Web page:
* The first ''Manga/MahouSenseiNegima'' anime has Asakura using the "Bagle" search engine.
* In ''Manga/SayonaraZetsubouSensei,'' the search engine "Qoogle" is used.
* In ''Anime/DiamondDaydreams'' Karin accesses the internet with her "Aivo" laptop.
* Averted in ''Manga/{{Kannagi}}''. "[[GratuitousEnglish It's a Sony]]", indeed.
* ''Manga/MinamiKe'' has Zamazon, among others.
* ''Manga/SkipBeat'' has a Wos Burger (after Mos Burger, a popular Japanese chain).
* The anime ''Manga/ThePrinceOfTennis'' has the main character drinking Ponta, though in the original manga it was actually Fanta.
* ''{{Manga/Gravitation}}'' has Zenny's Restaurant. Like Denny's but more Zen.
* ''Manga/OnePiece'' has the fake clothing brand Criminal as well as the Doskoi Panda brand which includes everything from shirts to footballs. Doskoi Panda even has two knockoff brands, Dosko1 Panda and Cyberpanda.
* In the third ''Franchise/{{Angelique}}'' OVA, there is a product logo that reads as "SQNY" ...but only if you are well-versed in the series' stylistic font which makes you wonder if this was just a dorky EasterEgg.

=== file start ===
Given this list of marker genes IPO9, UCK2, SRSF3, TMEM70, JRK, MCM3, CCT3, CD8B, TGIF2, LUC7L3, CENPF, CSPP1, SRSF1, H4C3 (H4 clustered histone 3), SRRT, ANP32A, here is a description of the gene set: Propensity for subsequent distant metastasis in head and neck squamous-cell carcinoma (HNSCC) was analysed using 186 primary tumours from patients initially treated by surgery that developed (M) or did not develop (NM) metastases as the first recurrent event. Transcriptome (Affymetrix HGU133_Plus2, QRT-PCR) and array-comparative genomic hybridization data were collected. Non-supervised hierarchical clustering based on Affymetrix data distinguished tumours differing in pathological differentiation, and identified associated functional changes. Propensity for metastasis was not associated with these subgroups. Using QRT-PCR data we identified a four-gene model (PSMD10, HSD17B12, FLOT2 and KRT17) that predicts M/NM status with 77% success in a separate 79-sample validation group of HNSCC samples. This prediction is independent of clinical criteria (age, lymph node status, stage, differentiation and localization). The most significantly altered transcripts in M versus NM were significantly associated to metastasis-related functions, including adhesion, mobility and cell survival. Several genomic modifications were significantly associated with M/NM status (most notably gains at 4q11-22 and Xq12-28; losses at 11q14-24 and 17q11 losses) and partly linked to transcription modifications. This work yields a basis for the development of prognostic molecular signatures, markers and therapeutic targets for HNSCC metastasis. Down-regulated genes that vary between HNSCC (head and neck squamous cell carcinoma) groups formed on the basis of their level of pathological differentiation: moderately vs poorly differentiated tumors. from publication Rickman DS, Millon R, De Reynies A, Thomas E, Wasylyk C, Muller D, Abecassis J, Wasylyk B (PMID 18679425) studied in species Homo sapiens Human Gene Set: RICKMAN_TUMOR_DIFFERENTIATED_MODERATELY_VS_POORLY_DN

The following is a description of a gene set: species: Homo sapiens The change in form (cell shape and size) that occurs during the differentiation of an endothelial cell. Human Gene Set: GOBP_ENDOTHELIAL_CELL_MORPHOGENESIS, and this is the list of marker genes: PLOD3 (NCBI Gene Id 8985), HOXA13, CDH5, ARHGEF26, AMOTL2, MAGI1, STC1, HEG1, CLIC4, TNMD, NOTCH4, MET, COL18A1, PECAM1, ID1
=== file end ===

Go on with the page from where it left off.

* ''Anime/MobileSuitGundamZZ'' has an episode where Judau and Elpeo go shopping at "Ralph-Larren", a popular clothing boutique.
* ''Manga/InitialD'' had "Danrep", "Nisno", and the famous "TORENO" (which later became Trueno after they got the license)
* ''Manga/LovelyComplex'' has Koizumi's home console "Blay Ztation 2", where she plays her visual novels.
* The U.S. Creator/AdultSwim release of Anime/CodeGeass censored out the Pizza Hut logos that were used as ProductPlacement in the Japanese version. Online rumor has it that the U.S. branch of Pizza Hut didn't want to continue the product placement because "[[MemeticMutation it's a show about terrorism.]]" Cheese-Kun, the Japanese Pizza Hut mascot, was kept uncensored.
* While later installments, such as the ''[[Anime/RebuildOfEvangelion Rebuild]]'' movies, are more likely to use actual product placement, the original ''Anime/NeonGenesisEvangelion'' series used this all over the place; for instance, Asuka's game console of choice was marked [[Creator/{{Sega}} "SECA"]].
* ''VisualNovel/ChaosHead'' has the search engine [[Website/{{Google}} Deluoode]] and the online repository [[Wiki/{{Wikipedia}} Wikipedofilia]]. Umm...
* ''Anime/Persona4TheAnimation'' has "Atzrbucks Coffee".
* ''Manga/PokemonSpecial'' has IPods and Smart Phones, only with the Poke Ball logo on them.